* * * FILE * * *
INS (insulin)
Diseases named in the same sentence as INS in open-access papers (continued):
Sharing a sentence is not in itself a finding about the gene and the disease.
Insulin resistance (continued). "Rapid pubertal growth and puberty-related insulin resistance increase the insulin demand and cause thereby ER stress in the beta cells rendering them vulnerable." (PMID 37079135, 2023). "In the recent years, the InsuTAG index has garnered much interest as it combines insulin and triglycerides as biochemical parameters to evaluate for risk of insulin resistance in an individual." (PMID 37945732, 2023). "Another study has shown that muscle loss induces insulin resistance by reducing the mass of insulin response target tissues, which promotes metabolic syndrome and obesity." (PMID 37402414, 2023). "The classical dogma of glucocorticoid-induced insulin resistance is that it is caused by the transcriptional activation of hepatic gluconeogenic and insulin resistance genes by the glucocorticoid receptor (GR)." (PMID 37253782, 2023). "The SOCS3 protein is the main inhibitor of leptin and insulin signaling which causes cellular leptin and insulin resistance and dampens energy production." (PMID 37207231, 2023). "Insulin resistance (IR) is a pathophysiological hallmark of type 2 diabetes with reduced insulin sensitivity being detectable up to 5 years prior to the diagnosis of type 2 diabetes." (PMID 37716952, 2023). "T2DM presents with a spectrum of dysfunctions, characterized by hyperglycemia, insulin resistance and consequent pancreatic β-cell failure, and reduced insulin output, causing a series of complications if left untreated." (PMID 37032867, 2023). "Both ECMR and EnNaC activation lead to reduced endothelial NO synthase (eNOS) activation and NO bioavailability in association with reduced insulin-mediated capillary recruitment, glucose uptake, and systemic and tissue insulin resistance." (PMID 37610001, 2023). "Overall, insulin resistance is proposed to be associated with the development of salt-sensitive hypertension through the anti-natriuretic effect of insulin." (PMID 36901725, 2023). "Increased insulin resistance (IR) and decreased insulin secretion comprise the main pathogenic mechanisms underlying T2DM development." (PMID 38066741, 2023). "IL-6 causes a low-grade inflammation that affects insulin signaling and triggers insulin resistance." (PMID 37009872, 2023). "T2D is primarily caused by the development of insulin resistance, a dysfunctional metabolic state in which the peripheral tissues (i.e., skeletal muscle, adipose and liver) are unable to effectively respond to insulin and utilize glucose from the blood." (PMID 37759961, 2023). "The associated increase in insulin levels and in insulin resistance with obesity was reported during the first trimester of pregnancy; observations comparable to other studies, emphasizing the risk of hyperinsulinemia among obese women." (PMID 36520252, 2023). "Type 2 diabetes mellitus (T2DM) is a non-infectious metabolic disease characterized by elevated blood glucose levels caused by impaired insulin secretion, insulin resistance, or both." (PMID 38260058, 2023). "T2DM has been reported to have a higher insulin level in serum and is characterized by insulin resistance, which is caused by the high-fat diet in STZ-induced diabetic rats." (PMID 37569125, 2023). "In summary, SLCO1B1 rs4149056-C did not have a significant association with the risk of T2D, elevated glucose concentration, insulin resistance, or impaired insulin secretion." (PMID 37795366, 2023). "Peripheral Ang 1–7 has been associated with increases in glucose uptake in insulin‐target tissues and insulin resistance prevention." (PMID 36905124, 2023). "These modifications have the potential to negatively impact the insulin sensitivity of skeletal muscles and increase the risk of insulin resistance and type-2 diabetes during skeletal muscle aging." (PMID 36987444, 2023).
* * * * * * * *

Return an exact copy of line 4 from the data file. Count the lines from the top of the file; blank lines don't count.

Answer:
Insulin resistance (continued). "Rapid pubertal growth and puberty-related insulin resistance increase the insulin demand and cause thereby ER stress in the beta cells rendering them vulnerable." (PMID 37079135, 2023). "In the recent years, the InsuTAG index has garnered much interest as it combines insulin and triglycerides as biochemical parameters to evaluate for risk of insulin resistance in an individual." (PMID 37945732, 2023). "Another study has shown that muscle loss induces insulin resistance by reducing the mass of insulin response target tissues, which promotes metabolic syndrome and obesity." (PMID 37402414, 2023). "The classical dogma of glucocorticoid-induced insulin resistance is that it is caused by the transcriptional activation of hepatic gluconeogenic and insulin resistance genes by the glucocorticoid receptor (GR)." (PMID 37253782, 2023). "The SOCS3 protein is the main inhibitor of leptin and insulin signaling which causes cellular leptin and insulin resistance and dampens energy production." (PMID 37207231, 2023). "Insulin resistance (IR) is a pathophysiological hallmark of type 2 diabetes with reduced insulin sensitivity being detectable up to 5 years prior to the diagnosis of type 2 diabetes." (PMID 37716952, 2023). "T2DM presents with a spectrum of dysfunctions, characterized by hyperglycemia, insulin resistance and consequent pancreatic β-cell failure, and reduced insulin output, causing a series of complications if left untreated." (PMID 37032867, 2023). "Both ECMR and EnNaC activation lead to reduced endothelial NO synthase (eNOS) activation and NO bioavailability in association with reduced insulin-mediated capillary recruitment, glucose uptake, and systemic and tissue insulin resistance." (PMID 37610001, 2023). "Overall, insulin resistance is proposed to be associated with the development of salt-sensitive hypertension through the anti-natriuretic effect of insulin." (PMID 36901725, 2023). "Increased insulin resistance (IR) and decreased insulin secretion comprise the main pathogenic mechanisms underlying T2DM development." (PMID 38066741, 2023). "IL-6 causes a low-grade inflammation that affects insulin signaling and triggers insulin resistance." (PMID 37009872, 2023). "T2D is primarily caused by the development of insulin resistance, a dysfunctional metabolic state in which the peripheral tissues (i.e., skeletal muscle, adipose and liver) are unable to effectively respond to insulin and utilize glucose from the blood." (PMID 37759961, 2023). "The associated increase in insulin levels and in insulin resistance with obesity was reported during the first trimester of pregnancy; observations comparable to other studies, emphasizing the risk of hyperinsulinemia among obese women." (PMID 36520252, 2023). "Type 2 diabetes mellitus (T2DM) is a non-infectious metabolic disease characterized by elevated blood glucose levels caused by impaired insulin secretion, insulin resistance, or both." (PMID 38260058, 2023). "T2DM has been reported to have a higher insulin level in serum and is characterized by insulin resistance, which is caused by the high-fat diet in STZ-induced diabetic rats." (PMID 37569125, 2023). "In summary, SLCO1B1 rs4149056-C did not have a significant association with the risk of T2D, elevated glucose concentration, insulin resistance, or impaired insulin secretion." (PMID 37795366, 2023). "Peripheral Ang 1–7 has been associated with increases in glucose uptake in insulin‐target tissues and insulin resistance prevention." (PMID 36905124, 2023). "These modifications have the potential to negatively impact the insulin sensitivity of skeletal muscles and increase the risk of insulin resistance and type-2 diabetes during skeletal muscle aging." (PMID 36987444, 2023).